His defense (echoed by some of his colleagues) appears to be that the House Ethics Committee has said everything he did is okay. I haven’t reviewed their opinions specifically to see if that is true of all of the charges against Quinn. However (with all due respect to some fine people and lawyers who have been involved in the affairs of the House Ethics Committee either as members or staff) the House Ethics Committee has on occasion been willing to adjust its understanding of the English language in surprising ways to facilitate the wishes of the members of the House. Actually, they never should have been giving opinions in the first place, that should have been left to the Ethics Commission, if nothing else in the interest of consistency across state government.

        In any case, I don’t find the statute ambiguous on the subject of money from lobbyist principals.

  3. Doug Ross

    Out of such a small group of people, why are there so many who get caught doing stuff like this? There is a simple answer. They are more likely to be corrupt because they think they won’t get caught.

    All I am waiting for is the one big fish to get caught. That will be a great day in South Carolina.

    1. Doug Ross

      And one must wonder what type of consulting and lobbying would be worth 4.5 million. People normally expect a return on investment.. gee, I wonder what they got in return?

      1. Lynn Teague

        You have hit on a matter of considerable interest. There is more room for enrichment in “consulting” than in virtually anything else in politics. When you ask about the nature of the consulting, you are often told they were “advising.” To the tune of hundreds of thousands of dollars. No visible work product. Valuable advice, I hope.

      2. Philip Branton

        Hmm…..well, one big return is a billion in tax incentives without a referendum vote. Unaware voters and taxpayers had no clue Boeing would turn around and then finance Iranian jet sales. What do you think was used as “collateral”..?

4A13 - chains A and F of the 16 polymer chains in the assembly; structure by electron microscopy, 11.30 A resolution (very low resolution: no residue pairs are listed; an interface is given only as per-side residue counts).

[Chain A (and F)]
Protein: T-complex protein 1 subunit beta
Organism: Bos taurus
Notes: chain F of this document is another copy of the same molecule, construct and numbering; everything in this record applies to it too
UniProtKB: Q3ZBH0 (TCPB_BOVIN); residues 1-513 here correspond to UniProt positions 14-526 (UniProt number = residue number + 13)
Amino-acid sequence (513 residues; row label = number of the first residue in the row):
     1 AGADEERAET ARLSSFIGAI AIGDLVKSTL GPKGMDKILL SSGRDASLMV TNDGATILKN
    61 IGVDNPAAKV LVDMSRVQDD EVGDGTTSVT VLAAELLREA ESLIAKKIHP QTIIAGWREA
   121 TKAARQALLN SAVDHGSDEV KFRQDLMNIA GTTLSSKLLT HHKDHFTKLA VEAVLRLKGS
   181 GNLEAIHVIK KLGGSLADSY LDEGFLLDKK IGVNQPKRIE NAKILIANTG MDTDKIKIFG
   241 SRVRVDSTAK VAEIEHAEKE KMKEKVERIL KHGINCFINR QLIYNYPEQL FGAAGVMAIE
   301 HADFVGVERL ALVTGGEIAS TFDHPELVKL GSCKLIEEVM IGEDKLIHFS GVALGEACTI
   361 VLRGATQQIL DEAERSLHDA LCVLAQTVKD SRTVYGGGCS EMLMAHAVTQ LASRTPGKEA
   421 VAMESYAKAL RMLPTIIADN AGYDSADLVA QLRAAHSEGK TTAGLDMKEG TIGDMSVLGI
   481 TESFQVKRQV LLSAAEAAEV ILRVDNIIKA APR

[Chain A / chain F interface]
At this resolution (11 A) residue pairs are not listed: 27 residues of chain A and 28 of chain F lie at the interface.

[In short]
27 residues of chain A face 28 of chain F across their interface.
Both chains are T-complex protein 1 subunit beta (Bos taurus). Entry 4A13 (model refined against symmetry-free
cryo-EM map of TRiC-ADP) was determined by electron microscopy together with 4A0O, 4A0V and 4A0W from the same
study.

How about Dominion Pipeline easements without property owners understanding all royalty residuals..?
        I could go on…

      1. Doug Ross

        There’s one big tuna that I hope is caught in the net for his decades of self-serving corruption.

      2. Philip Branton

        Brad……we want the entire school of fish. Every civil servant who stands by and allows these actions….

        Every wife, husband,…or father.

        Every editor who holds information from publication…..

        Every Advertiser who uses the media to keep taxpayers in the dark and manipulate media narrative….

        …and just for fun….every utility wonk who does not bury the lines so our trees get butchered…..and says diddly when VC Sumner is billions over budget…

        1. Brad Warthen Post author

          I’m curious… when have you ever seen an advertiser that “uses the media to keep taxpayers in the dark and manipulate media narrative.”

          I suppose there might be some advertisers out there who WANT to do something like that, but I’ve never seen anything like that happen.

          Of course, I’m a newspaper guy, and maybe you’re thinking of some other sort of media…

        2. Brad Warthen Post author

          By the way, as for “editor who holds information from publication”…

          You realize, of course, that that’s what editors do all day, every day — if you choose to describe it that way.

          Publishing anything, and especially something so finite, so limited as a newspaper, is a winnowing process. You go from an almost unlimited universe of possible stories, and combinations of words and facts within each of those stories, down to the very, very few things that you have time (staff time) and space for.

          This always struck me when people would complain about some item that was left out of the paper. People would particularly go ballistic if some regular feature — say, a comic strip — was judged to be problematic and left out for a day. “How DARE you make such decisions for us!” some would howl.